As I walk among the willows,
following the dried-up brook,
I stumble on its hidden hollows,
pebble beds and twisting roots,
and brittle leaves crunch underfoot.
Autumn leaves, a beetles feast,
release a sweet scent of decay:
pollen, dust and shrivelled weeds
waiting for the autumn rain
to come and flush them out again.
Kim M. Russell, 24th November 2018
My response to dVerse Poets Pub Meeting the Bar: Quintain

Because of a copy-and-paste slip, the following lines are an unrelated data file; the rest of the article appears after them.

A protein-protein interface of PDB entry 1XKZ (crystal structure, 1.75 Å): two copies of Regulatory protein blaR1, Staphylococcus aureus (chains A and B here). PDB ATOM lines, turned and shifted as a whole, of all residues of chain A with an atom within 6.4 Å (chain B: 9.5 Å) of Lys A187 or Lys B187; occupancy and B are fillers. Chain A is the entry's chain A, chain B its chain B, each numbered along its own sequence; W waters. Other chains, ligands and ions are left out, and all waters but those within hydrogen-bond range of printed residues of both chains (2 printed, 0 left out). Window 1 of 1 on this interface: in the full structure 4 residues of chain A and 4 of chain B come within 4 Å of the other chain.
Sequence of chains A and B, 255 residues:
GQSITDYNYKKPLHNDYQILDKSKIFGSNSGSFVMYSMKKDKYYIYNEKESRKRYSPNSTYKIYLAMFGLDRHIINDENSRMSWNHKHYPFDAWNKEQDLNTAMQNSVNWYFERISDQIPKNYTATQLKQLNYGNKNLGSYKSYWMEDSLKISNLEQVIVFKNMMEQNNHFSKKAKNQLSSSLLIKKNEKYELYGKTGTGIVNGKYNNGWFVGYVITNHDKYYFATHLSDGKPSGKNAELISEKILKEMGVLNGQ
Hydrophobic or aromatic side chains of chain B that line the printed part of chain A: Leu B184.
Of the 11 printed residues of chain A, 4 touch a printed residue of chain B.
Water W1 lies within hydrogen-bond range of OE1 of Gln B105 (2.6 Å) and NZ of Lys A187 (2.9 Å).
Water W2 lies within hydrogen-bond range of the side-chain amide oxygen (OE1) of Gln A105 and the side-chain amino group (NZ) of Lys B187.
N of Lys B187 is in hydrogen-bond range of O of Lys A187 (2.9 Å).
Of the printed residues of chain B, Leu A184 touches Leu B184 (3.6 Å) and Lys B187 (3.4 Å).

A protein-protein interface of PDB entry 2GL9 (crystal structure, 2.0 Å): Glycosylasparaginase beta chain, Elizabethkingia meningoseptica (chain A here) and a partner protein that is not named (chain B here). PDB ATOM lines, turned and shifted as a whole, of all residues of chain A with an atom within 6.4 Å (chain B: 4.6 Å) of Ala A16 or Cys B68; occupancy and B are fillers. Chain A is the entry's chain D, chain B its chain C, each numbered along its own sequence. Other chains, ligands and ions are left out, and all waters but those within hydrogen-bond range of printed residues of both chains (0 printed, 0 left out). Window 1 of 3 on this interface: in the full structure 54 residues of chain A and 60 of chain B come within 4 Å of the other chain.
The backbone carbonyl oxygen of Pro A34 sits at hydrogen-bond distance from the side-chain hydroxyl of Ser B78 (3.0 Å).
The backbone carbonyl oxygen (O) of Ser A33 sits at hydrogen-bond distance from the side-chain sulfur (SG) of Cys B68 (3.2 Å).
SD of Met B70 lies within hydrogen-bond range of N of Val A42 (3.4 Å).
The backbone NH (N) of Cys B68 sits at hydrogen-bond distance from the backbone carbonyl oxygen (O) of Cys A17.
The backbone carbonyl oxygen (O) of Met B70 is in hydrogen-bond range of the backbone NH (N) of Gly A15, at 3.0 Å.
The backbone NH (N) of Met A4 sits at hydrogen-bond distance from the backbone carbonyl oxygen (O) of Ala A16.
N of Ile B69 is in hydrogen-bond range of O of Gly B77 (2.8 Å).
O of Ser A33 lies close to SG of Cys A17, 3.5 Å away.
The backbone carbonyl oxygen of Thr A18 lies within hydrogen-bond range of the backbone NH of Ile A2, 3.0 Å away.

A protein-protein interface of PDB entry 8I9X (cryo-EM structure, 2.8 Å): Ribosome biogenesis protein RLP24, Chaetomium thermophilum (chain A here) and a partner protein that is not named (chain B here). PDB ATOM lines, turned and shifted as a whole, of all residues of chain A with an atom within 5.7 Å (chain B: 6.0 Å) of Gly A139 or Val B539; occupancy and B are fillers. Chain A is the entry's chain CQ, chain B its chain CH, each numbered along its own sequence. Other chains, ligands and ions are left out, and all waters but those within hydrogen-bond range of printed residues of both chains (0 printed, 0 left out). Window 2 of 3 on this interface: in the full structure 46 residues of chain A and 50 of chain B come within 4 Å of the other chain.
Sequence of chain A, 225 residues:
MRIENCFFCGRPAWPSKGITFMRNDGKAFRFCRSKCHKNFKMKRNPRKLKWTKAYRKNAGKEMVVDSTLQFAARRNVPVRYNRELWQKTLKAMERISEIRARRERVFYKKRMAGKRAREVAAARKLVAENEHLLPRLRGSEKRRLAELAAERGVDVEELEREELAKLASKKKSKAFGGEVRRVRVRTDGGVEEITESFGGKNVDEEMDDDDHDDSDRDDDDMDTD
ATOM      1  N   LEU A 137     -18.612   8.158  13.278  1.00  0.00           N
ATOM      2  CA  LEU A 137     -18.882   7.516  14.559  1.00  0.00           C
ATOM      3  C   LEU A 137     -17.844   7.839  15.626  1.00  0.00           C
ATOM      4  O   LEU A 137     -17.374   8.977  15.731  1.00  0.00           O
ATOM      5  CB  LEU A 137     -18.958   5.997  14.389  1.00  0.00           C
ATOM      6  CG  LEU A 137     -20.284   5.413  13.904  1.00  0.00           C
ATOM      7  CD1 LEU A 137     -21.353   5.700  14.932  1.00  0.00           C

Grace was our host this Thursday and she wanted us explore the quintain, sometimes called a quintet, which is a poem or stanza with five lines. She said that It can follow any meter or line length and well-known examples are the limerick and the cinquain.
Grace acquainted us with the English and the 16th century Spanish quintain, also known as quintilla. These poems follow a rhyme scheme, but the pattern depends on the style.
Our challenge was to write a stanza or more of either English or Spanish Quintain. My poem consisting of two English quintains is a little belated as I have been spending some time with my grandson and my daughter on her birthday.